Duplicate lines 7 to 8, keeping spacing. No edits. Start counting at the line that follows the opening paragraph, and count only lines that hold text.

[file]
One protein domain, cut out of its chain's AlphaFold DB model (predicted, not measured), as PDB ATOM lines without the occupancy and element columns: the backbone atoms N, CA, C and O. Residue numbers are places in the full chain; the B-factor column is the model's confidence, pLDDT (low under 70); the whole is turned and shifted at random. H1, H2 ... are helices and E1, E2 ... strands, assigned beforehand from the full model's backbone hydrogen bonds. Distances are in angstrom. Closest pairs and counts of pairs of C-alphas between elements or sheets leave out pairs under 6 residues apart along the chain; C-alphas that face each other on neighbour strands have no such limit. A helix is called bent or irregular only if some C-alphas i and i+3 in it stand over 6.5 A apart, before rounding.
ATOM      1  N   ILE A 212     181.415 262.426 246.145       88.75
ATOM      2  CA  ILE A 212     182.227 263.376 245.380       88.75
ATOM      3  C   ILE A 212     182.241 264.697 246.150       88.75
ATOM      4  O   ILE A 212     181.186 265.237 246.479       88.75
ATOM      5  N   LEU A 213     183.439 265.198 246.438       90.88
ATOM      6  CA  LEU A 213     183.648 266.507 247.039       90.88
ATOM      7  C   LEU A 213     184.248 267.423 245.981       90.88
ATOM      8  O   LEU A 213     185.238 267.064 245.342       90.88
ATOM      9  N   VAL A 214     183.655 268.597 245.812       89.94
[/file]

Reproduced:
ATOM      7  C   LEU A 213     184.248 267.423 245.981       90.88
ATOM      8  O   LEU A 213     185.238 267.064 245.342       90.88